Nicotine replacement therapy (NRT) is used to wean a smoker off of cigarettes and tobacco over time. It provides lower doses of nicotine (the ingredient that smokers crave), so that cravings can be managed better and withdrawal symptoms can be reduced. By reducing withdrawal symptoms you can:
A study published by the Cochrane Library, containing 150 trials of over 50,000 people, has supported the effectiveness of NRT by discovering that smokers are more likely to quit smoking when using NRT. The study found that the rate of quitting increased by 50 to 70%. The author of the study concluded that, whilst NRT is highly beneficial when increasing the likelihood of stopping smoking, it isn't an essential piece of the quitting process.
Nicotine replacement therapy is available in many forms, including:
No doctor appointments or long waiting times
Our partner doctors will assess your medical history
Private payment and discreet packaging
Dispensed by registered UK doctors and pharmacists
A course of NRT usually lasts eight to twelve weeks and works by stopping, or at least reducing the symptoms associated with a withdrawal from smoking. Nicotine replacement therapy replaces a portion of the nicotine you would usually receive from cigarettes in the bloodstream without the tar, carbon monoxide and other harmful chemicals that are present in tobacco smoke. These symptoms caused by withdrawal can be reduced and managed by lowering your dose of nicotine during the quitting process, whilst also reducing cravings. These withdrawal symptoms are linked to a smoking relapse as a result of stronger nicotine cravings during the early stages of the quitting process. Also, NRT provides an opportunity to change your smoking routine and help to ease cravings during more difficult periods of the day.
Listed below are the steps you should consider when using NRT:
Nicotine replacement therapy is available to buy in many different forms. Which form you choose normally comes down to personal preference and there aren't really any differences in terms of how they work.
Nicotine gum can be chewed up to 15 times a day slowly, until the taste becomes strong. This releases the nicotine within the pieces of gum, which is absorbed in to the bloodstream. A fresh piece of gum can be used after an hour. Following a period of two to three months you should begin to use the gum less frequently and eventually should stop altogether. Nicotine gum can be purchased in dosages of 2mg and 4mg, with the 4mg dose being most preferable for individuals who smoke over 18 cigarettes per day. Nicotine gum is not recommended for individuals with dentures.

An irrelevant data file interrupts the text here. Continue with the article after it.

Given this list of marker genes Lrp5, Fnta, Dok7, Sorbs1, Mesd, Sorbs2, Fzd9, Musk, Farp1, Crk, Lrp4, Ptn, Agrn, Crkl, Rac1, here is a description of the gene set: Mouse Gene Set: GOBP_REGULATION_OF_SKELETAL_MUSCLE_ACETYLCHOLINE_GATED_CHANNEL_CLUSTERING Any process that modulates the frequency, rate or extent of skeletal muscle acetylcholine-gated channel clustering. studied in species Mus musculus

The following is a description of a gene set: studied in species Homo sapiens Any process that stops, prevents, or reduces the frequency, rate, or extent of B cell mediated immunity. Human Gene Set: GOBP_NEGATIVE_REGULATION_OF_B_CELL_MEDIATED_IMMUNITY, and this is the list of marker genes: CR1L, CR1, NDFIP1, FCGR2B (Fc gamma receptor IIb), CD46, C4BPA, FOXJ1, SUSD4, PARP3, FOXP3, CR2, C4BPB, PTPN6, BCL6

Nicotine patches are stuck to the skin, releasing nicotine through the skin and in to the bloodstream. They are quick and easy to apply and remove and are very discreet. Different patches last for varying lengths of time, for example patches that are worn only when awake last 16 hours, however 24-hour patches are also available. Whilst these patches can help with early morning cravings, they can interrupt sleep. Over time you should reduce the strength of the patches you use, although you can stop using the patches completely at any time without little effect on the quitting process. Nicotine patches can potentially cause rashes, tenderness and irritation at the site of application.
Nicotine inhalers work by inserting 10mg nicotine cartridges and inhaling the nicotine vapour via the mouthpiece, just as you would a cigarette. The amount you inhale should be decreased over time after using six to twelve each day for a period of eight weeks. Each cartridge should last roughly 20 to 30 minutes. This form of NRT is very popular because it helps smokers to replicate the motions associated with smoking a cigarette. It isn't recommended to use nicotine inhalers beyond 12 months.
Nicotine from the spray is absorbed into the bloodstream via the nose. These sprays can relieve cravings by releasing nicotine rapidly into the system, similarly to a cigarette. Nasal sprays do come with a number of potential side effects, including nose and throat irritation, watering eyes, coughing and sneezing. Nasal sprays shouldn't be used when driving.
Nicotine is absorbed via the mouth before entering the bloodstream. Mouth sprays work in a very similar way to nasal sprays by rapidly increasing nicotine levels like a cigarette. When using a mouth spray you should use only one or two sprays whenever you experience a craving. It's important that you never exceed 64 sprays within a period of 24 hours. This should be reduced after six weeks of use.
These are taken orally in a regular form (4mg and 2mg doses) or in a mini form (4mg and 1.5mg doses). The tablets should be swallowed, whereas the lozenges should remain in the mouth to dissolve. Both release nicotine into the bloodstream, with lozenges working in a similar way to nicotine gum by releasing nicotine into the bloodstream via the mouth lining. This form of NRT is very easy to use, but can potentially cause a sore mouth, heart burn or nausea.
There are a number of side effects that could potentially occur when using nicotine replacement therapy. These can include:
Alongside side effects, there are a number of precautions that should be considered before you begin your course of nicotine replacement therapy. NRT should be used with caution if you have experienced or are currently experiencing any of the following: